Contact versus energy transfer fluorescence quenching in the sulfur substituted form of the enzyme rhodanese: A study using cesium ion resolved emission spectra

Kathleen Guido, Paul M. Horowitz

Research output: Contribution to journalArticlepeer-review

8 Scopus citations

Abstract

The intrinsic fluorescence of the enzyme rhodanese (EC 2.8.1.1) can be resolved into separate contributions from solvent accessible and solvent inaccessible tryptophan residues by comparing spectra run in 2 M NaCl with those run in the quenching solution, 2 M CsCl. Both these classes of tryptophan residues are quenched when sulfur is transferred to rhodanese forming a sulfur substituted enzyme which is an intermediate in the catalytic cycle. This observation is consistent with a non-radiative energy transfer mechanism for quenching as opposed to a mechanism requiring direct contact between the bound sulfur and an active site tryptophan. Therefore, the data supports the hypothesis that the primary stabilizing influence in forming the substituted enzyme intermediate is a persulfide bond between an active site sulfhydryl group and the transferred sulfur.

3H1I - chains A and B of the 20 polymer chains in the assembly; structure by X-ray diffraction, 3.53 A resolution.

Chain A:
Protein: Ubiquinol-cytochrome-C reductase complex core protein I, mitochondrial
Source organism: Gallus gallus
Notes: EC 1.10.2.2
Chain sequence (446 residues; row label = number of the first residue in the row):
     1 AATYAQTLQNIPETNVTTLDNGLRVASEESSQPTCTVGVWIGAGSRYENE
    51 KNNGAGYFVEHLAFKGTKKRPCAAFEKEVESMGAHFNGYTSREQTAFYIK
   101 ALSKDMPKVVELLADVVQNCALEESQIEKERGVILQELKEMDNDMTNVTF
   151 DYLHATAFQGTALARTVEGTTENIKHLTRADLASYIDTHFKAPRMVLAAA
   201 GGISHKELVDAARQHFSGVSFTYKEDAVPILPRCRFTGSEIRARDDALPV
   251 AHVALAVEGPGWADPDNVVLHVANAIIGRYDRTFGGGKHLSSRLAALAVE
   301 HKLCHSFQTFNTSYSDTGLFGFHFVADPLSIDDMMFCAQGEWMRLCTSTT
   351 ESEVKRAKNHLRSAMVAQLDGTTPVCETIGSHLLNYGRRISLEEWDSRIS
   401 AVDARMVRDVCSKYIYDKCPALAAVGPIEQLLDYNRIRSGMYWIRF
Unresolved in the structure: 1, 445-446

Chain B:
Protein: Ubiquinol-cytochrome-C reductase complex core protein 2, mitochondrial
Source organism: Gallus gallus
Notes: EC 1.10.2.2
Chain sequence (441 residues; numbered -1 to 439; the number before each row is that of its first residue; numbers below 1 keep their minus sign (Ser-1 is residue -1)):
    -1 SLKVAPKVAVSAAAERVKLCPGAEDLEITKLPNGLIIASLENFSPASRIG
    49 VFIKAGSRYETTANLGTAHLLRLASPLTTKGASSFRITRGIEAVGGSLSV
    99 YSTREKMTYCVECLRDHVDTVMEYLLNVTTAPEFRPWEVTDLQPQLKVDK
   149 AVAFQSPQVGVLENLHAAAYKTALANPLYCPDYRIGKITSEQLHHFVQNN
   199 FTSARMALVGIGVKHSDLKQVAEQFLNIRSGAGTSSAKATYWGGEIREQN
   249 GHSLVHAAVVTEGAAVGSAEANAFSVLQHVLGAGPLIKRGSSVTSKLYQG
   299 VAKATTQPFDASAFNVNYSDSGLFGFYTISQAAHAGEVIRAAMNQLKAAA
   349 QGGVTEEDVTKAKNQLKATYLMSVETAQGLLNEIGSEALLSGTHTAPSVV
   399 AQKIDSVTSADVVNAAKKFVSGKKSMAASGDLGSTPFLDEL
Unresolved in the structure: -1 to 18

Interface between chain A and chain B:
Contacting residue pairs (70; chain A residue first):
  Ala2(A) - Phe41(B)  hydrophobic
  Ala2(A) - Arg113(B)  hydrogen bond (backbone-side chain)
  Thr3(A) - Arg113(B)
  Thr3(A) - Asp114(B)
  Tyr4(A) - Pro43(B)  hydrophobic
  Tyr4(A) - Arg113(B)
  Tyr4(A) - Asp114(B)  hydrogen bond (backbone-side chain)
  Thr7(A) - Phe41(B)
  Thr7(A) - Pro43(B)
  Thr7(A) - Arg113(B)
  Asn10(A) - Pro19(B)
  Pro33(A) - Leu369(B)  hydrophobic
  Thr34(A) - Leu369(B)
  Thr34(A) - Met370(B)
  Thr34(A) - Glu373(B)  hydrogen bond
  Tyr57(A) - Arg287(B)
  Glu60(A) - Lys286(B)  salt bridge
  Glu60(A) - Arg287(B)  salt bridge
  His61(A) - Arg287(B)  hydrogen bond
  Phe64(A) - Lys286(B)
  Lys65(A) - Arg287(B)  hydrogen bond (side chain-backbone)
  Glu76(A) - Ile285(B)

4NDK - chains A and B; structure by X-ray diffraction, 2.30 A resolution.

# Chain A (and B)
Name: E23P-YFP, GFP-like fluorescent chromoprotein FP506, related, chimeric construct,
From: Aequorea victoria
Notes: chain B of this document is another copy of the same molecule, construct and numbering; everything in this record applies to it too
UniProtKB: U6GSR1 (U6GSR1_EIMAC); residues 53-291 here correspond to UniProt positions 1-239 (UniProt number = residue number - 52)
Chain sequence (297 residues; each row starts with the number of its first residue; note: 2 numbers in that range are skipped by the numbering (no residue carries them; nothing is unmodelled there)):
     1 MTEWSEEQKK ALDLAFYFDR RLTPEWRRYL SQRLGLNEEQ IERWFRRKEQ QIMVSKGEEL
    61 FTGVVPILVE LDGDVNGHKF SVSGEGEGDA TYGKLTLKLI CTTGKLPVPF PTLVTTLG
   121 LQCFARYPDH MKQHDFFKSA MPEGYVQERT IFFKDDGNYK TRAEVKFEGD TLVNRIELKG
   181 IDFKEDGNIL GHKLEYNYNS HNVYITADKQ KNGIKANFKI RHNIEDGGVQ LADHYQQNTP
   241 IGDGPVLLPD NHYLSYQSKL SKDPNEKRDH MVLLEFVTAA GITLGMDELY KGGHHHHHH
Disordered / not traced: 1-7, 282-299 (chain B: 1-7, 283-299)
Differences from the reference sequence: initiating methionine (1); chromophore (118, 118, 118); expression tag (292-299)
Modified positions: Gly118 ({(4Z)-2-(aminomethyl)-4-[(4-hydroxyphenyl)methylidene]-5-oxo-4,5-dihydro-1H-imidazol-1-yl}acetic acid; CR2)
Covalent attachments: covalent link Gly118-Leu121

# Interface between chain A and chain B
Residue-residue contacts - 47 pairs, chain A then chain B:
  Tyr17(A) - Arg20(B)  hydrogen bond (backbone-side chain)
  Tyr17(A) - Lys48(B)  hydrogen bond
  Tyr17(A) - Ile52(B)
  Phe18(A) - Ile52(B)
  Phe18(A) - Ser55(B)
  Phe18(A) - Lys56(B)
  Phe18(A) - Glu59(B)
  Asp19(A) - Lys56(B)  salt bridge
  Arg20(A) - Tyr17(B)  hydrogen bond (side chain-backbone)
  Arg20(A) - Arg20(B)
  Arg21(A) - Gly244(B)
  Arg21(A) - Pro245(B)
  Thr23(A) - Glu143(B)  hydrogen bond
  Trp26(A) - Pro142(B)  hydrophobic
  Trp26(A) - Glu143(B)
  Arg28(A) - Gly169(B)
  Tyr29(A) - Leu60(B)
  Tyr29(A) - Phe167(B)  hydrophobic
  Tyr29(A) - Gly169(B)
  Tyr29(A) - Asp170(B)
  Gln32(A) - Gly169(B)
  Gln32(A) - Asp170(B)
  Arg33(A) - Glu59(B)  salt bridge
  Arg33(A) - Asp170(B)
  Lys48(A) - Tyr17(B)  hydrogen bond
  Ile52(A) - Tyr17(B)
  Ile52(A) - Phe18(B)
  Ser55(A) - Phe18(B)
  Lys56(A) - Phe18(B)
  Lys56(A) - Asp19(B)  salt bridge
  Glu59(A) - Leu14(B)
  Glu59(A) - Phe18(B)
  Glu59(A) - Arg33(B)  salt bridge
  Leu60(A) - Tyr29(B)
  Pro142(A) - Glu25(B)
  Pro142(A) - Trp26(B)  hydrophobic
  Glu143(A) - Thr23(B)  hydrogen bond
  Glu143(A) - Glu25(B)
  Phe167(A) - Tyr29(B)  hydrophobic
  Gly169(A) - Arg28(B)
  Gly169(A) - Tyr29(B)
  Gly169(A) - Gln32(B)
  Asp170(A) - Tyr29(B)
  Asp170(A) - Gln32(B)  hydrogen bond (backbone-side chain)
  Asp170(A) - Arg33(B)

Original languageEnglish (US)
Pages (from-to)670-676
Number of pages7
JournalBiochemical and Biophysical Research Communications
Volume67
Issue number2
DOIs
StatePublished - Nov 17 1975
Externally publishedYes

ASJC Scopus subject areas

  • Biophysics
  • Biochemistry
  • Molecular Biology
  • Cell Biology

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